The trial has dragged on, the authorities fully aware of the conundrum the case presents: evidence to convict Cholmondeley again appears weak but local tempers will boil if he walks free once more.

"Tom walked free after killing our son Samson ole Sisina in 2005 and we shall show our anger by demos if he walks free again," Topoika ole Kipenju, a representative of the Maasai community in Naivasha, told AFP.

Maasai herdsmen evicted from grazing corridors by settlers under lease deals struck in the 1900s are keen to reclaim land in much shorter supply after a century that saw Kenya’s population grow twenty-fold to almost 40 million.

Mr Cholmondeley – an elegant towering man with balding blond hair and thin glasses framing a chiselled jaw – was found not guilty in a non-binding verdict by a group of assessors on March 5.

While they have had to relinquish much of their sway on the country’s politics, a minority of the 30,000-strong white Kenyan community still enjoy a special status as the quaintly obsolescent heirs of Karen Blixen’s adventurous, refined friends and depositories of a certain Kenyan mythology.

Before his downfall, the safari-loving Mr Cholmondeley was the living symbol of that dying breed of white Africans and his trial highlighted the life of luxury still enjoyed by some of the dwindling band of white Kenyans which remains beyond the imagination of most of the population.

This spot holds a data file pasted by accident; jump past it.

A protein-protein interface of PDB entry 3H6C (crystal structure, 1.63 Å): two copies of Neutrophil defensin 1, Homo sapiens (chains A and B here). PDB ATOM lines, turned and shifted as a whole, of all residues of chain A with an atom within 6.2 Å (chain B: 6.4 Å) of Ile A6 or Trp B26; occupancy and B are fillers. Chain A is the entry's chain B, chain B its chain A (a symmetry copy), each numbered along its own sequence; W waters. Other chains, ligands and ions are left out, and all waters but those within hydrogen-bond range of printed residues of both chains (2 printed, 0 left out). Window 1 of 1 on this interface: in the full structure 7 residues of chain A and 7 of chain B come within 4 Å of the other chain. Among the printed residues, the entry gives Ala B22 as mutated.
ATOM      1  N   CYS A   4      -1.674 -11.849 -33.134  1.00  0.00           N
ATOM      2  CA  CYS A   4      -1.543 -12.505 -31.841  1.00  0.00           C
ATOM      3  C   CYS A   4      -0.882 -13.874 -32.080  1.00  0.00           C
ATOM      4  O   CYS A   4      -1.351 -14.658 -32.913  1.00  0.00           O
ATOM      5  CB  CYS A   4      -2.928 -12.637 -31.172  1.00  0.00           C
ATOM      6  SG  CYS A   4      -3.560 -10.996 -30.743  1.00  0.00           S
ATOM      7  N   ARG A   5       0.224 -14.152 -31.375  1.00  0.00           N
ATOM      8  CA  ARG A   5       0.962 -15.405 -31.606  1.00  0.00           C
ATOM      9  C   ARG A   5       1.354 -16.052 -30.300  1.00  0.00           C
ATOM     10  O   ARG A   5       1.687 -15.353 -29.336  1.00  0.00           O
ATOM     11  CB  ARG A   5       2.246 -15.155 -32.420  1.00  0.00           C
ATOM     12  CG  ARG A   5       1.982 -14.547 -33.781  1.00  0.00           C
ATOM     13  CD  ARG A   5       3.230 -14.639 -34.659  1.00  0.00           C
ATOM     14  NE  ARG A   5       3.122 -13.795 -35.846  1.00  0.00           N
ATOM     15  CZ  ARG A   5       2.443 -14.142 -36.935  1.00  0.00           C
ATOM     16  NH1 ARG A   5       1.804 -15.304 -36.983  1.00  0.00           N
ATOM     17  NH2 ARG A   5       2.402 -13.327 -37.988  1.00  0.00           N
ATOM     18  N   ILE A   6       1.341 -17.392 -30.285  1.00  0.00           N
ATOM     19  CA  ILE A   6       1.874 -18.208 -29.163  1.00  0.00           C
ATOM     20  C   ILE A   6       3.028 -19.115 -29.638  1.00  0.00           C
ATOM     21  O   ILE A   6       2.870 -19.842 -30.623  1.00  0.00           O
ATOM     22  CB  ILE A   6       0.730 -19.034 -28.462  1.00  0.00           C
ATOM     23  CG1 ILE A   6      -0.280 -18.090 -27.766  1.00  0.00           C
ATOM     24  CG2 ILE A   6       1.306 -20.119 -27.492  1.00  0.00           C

Straight out of Eton, Cholmondeley became Kenya’s junior motorcross champion and is said to have been gored by a buffalo on his way to a paragliding launching site in the Maasai Mara wildlife reserve.

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“The judgment was quite comprehensive. I would want to believe that the court must not respond to public opinion but respond to facts,” Omar Hassan Omar said in response to the outcome.

He has however called for empowerment of police force so that officers can carryout proper investigations in such high profile case which has enormous public interest.